Mohammad Khorgamphar photo with health equity challenge banner

Being voiceless in a world that refuses to listen is a challenge many face. The pain of being ignored, unheard, and treated as an outsider in a community that lacks trust is all too familiar for individuals from minority groups, ethnicities, or lower socioeconomic backgrounds in America. This is a story of those who are left alone, struggling with the difficulties of navigating a health care system that they cannot trust.

As an immigrant and a first-generation graduate student in my family, I could deeply empathize with the pain and suffering of these individuals. While working at the UCLA Ronald Reagan Medical Center, I had the opportunity to connect with patients and learn about their journeys, and their stories inspired me. I cherished every moment of listening to my patients and being there for them. However, not all of these stories had a happy ending.

I heard countless stories from patients belonging to minority ethnicities or groups, including low-income individuals, immigrants, African Americans, and Hispanics, who complained that health care providers did not listen to their concerns. They felt judged based on their educational level, career, nationality, and race.

One particular incident left a profound impact on me. After a long conversation with a patient in the ICU at 3:30 a.m., I learned that they had undergone 15 procedures simply because their voice had not been heard by the provider. It was a difficult night, and I was shocked, saddened, and disappointed. But looking at my UCLA Health ID badge with the quote “Healing humankind one person at a time by improving health, alleviating suffering, and delivering acts of kindness,” energized me to keep pushing forward. At UCLA, we believe in equity, diversity, and working tirelessly to provide the best quality of care and alleviate the pain of all patients.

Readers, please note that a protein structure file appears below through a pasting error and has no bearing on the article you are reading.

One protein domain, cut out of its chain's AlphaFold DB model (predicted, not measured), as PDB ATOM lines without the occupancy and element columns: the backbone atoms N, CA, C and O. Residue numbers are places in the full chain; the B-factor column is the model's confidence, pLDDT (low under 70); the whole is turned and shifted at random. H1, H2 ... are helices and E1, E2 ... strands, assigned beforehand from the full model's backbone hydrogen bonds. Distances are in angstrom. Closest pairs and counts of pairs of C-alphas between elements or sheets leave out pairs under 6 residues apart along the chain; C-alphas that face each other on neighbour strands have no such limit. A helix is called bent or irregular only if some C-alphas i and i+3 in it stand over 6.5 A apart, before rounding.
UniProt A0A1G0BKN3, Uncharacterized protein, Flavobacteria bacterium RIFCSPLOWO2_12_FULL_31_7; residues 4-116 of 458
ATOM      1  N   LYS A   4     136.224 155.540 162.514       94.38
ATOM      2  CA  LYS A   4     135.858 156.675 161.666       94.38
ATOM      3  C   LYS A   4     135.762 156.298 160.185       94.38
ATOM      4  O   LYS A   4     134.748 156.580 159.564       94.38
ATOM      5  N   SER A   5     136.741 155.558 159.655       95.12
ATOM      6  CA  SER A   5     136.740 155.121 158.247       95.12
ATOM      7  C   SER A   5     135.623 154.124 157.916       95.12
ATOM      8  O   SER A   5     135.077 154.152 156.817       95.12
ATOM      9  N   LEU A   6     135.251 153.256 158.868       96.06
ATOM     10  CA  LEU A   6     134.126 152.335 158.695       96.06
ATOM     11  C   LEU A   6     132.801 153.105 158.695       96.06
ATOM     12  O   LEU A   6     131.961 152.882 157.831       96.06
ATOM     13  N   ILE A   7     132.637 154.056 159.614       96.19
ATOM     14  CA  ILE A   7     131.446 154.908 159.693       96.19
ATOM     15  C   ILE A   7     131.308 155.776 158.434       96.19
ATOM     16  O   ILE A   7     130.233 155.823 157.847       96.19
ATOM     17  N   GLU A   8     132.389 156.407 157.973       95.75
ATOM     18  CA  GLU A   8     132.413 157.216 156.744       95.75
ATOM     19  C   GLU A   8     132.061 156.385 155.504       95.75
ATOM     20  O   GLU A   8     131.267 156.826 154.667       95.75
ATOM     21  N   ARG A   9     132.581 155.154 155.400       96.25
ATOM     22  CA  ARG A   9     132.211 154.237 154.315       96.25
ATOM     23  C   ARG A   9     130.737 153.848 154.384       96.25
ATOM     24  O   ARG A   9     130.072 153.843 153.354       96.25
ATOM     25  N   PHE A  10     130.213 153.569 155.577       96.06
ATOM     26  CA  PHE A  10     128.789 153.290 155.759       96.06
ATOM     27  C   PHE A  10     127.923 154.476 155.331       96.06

UCLA Health ID Card with quote

I have always aspired to become a physician because I believe that doctors not only save lives but also have the power to transform lives and give people hope. However, after listening to the stories of my patients, I realized that I wanted to do something greater. I wanted to make a positive impact on my community, which is why I decided to pursue a master’s degree in public health. As I continue my journey in public health and medicine, my goal is to use my knowledge and skills to bridge the gap between minority groups, low-income individuals, and the healthcare system. That’s why I have chosen to join the UCLA Health Equity Challenge, as I believe it is an opportunity for me to propose sustainable interventions that can serve these individuals and help build a brighter future for the next generation.

As a first-year graduate student in environmental health sciences, I strongly believe that environmental justice plays a crucial role in individuals’ health. My intervention focuses on addressing water quality and access to clean water in low-income and minority communities. Clean water is fundamental for the well-being of all individuals, and ensuring its purity is of utmost importance. Unfortunately, many water-related illnesses caused by contaminants such as lead, copper, arsenic, and others take a long time to manifest, making them difficult to identify and treat. These contaminants can result in significant health issues, including compromised immune systems, developmental delays, birth defects, and impaired cognitive function. Such health challenges can prevent children from reaching their full potential in life.